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percent of remaining portfolio-???????
Old 02-24-2014, 04:05 AM   #1
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percent of remaining portfolio-???????

I've been using the Constant Spending Power tab for my calculations thinking this would be the Worst Case condition. I later tried the "% of remaining portfolio" tab just for fun. I got a result that was 35K less than from the CSP result. I was a bit surprised thinking I already had the worst Case condition covered. I started looking into it and I kept getting the same results regardless of whether I put in 95% or 35% for my minimum spending conditions. I saw a few threads suggesting certain settings, etc. but nothing seems to make sense.

I was considering the case for a portfolio value of $1 Meg, annual withdrawal of $84K/year for 30 years. I was using 95% for the minimum year-to-year minimum variation.

Does the % remaining portfolio model use all the variables that the CSP model uses or are there limitations between what each model processes.

This seems like such a simple thing to do yet I don't feel confident with the results I'm seeing.

Can anyone else suggest what I may be overlooking? Thanks.
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Old 02-24-2014, 07:57 AM   #2
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I'm not following you. $84K on $1M is an extremely aggressive 8.4% WR.

$35K less? Is the $84K the 'lesser amount'?

Maybe you have pensions or SS in there? Hard to comment w/o the full picture.

Use the "link to this set of data" to share the exact set up.

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Old 02-24-2014, 10:13 AM   #3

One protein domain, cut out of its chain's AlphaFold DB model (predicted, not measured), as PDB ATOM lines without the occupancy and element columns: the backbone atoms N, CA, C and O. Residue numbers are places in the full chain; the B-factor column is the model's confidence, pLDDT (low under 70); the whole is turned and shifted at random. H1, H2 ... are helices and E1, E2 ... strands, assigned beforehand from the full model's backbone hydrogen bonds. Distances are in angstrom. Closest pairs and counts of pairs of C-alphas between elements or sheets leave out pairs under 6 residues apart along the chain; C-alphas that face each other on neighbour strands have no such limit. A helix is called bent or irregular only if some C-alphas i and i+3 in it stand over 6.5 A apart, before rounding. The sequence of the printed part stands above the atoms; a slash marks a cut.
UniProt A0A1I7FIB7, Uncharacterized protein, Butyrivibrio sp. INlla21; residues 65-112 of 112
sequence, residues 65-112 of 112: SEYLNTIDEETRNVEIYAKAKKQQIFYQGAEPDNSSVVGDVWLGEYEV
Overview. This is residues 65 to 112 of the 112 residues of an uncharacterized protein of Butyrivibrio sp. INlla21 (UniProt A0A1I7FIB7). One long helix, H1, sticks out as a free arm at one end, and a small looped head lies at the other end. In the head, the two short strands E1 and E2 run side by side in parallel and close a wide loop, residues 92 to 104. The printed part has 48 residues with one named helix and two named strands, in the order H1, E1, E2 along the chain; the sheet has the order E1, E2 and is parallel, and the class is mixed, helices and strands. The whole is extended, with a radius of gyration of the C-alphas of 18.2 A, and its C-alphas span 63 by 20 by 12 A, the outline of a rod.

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$84k spending with $1M portfolio and all the rest defaults gives 15% success rate.

Changing to % of remaining portfolio with 95% floor gives me:
"Here is how your portfolio would have fared in each of the 113 cycles. The lowest and highest portfolio balance throughout your retirement was $-1,420,813 to $1,000,000, with an average of $111,840. (Note: values are in terms of the dollars as of the beginning of the retirement period for each cycle.) "

% of remaining portfolio uses your spending $ amount, but calculates the percentage of portfolio and uses that for the following years.

Not sure where $35k less comes in. % of remaining portfolio will give you a variable income.
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Old 02-24-2014, 07:15 PM   #4
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Let me start over.
Desired withdrawal rate: 110K/yr
Portfolio value: 1 Meg
soc security: 36300. at 2023 (70 yo)
pension1: 60K @2014 noncola
pension2 (actually DW Soc sec disability -presently receiving): 18K @ 2014 cola
Spending1: 21K/yr cola at 2014 (for taxes)
Retire date: 2014, no additional contributions

3.5% inflation, CSP model, fees=0.18%,
Total mkt, 1871, 30 yr treasury, 40% stock, no portfolio changes (0,0,0)
100% confidence level, Spending Level

Result = a spending level of 84.03K (less than my initial w/d rate of 110K but OK)

When I go back and choose the '% of remaining portfolio' model at a min level of 95% (95% rule) and keep all the other variables constant, I get a spending level of 61.1K.